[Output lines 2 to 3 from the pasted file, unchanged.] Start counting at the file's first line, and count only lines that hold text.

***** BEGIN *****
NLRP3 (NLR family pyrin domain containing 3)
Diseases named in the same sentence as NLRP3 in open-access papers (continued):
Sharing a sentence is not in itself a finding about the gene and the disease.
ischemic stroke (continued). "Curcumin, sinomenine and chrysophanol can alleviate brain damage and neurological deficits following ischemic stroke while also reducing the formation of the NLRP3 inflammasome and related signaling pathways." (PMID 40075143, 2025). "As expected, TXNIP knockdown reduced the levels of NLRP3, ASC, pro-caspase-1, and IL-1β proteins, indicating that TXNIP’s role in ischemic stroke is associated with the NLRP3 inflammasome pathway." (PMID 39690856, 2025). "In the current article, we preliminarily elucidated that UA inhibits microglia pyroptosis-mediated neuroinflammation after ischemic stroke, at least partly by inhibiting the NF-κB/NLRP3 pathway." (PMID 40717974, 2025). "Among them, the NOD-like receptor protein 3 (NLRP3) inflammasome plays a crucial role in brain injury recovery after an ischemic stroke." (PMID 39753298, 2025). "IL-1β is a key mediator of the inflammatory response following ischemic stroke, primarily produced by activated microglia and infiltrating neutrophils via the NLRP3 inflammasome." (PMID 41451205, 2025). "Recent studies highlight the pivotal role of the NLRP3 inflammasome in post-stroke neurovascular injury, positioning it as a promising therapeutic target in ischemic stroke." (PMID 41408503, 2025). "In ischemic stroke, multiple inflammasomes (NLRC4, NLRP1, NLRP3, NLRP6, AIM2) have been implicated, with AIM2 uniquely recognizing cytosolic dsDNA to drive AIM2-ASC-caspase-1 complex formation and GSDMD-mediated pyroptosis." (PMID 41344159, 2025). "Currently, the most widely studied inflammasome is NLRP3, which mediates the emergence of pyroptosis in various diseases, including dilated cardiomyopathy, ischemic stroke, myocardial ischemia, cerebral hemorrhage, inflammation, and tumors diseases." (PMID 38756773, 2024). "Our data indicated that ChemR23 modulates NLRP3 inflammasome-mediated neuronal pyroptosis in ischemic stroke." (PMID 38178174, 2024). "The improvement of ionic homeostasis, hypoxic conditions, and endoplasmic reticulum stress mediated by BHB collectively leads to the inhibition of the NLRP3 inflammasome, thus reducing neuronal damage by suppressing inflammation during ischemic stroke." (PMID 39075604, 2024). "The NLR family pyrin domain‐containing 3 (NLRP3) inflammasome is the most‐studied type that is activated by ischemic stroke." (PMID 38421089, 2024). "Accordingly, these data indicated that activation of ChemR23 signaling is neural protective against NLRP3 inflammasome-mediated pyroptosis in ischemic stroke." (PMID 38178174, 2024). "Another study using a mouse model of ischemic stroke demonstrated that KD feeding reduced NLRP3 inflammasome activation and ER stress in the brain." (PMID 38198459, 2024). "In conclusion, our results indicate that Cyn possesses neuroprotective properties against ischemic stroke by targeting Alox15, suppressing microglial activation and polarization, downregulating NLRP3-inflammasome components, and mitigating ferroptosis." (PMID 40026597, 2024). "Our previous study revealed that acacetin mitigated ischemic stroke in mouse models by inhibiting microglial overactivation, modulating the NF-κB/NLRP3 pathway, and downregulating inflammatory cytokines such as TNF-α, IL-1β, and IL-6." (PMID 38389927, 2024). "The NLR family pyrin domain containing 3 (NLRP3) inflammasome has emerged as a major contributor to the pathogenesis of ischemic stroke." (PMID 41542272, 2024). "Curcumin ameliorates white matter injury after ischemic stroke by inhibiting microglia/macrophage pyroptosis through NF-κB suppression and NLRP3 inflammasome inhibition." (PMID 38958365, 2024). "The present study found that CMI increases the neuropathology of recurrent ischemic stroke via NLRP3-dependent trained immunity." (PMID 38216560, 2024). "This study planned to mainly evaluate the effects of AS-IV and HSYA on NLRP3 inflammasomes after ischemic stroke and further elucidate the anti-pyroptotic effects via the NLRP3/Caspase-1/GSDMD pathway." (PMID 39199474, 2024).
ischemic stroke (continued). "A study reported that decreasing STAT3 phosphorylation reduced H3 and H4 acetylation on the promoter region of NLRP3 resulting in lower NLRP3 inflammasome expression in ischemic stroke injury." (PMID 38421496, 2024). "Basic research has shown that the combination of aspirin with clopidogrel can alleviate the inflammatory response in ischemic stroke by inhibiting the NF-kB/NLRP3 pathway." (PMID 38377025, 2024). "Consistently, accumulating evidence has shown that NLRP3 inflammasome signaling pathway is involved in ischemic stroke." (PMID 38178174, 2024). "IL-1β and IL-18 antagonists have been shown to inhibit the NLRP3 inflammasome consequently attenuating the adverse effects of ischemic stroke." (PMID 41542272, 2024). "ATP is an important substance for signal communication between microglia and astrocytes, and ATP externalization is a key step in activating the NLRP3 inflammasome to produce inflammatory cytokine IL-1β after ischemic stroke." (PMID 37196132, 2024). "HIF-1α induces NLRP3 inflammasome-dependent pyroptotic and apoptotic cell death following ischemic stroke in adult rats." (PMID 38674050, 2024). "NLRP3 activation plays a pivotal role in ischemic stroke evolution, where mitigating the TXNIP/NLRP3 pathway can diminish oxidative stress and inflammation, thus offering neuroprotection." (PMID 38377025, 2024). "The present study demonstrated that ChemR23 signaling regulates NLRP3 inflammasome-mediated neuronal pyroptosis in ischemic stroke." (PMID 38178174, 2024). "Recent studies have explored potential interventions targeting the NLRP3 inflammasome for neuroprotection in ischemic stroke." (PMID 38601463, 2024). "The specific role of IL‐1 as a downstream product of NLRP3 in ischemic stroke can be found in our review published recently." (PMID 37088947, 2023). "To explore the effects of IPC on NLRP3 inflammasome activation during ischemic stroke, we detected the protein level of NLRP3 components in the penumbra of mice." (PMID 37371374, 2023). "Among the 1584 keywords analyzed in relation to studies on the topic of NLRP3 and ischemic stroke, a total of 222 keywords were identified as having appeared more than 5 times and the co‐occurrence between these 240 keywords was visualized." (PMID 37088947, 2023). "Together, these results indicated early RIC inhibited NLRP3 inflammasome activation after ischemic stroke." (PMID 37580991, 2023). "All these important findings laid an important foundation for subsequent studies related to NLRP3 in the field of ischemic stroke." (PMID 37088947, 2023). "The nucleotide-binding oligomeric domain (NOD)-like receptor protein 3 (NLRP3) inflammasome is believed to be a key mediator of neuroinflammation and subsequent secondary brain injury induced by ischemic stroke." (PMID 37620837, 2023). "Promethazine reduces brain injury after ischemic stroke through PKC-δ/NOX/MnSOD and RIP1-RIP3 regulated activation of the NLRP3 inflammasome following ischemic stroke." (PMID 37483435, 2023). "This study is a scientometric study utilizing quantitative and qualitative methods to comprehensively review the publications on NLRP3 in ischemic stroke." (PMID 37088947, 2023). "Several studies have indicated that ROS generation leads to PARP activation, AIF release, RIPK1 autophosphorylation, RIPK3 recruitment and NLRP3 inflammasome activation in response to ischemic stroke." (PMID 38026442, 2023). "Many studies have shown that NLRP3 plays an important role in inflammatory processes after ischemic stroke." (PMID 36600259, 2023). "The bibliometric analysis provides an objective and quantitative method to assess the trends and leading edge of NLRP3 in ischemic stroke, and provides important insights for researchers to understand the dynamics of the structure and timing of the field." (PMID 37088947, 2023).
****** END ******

Diseases named in the same sentence as NLRP3 in open-access papers (continued):
Sharing a sentence is not in itself a finding about the gene and the disease.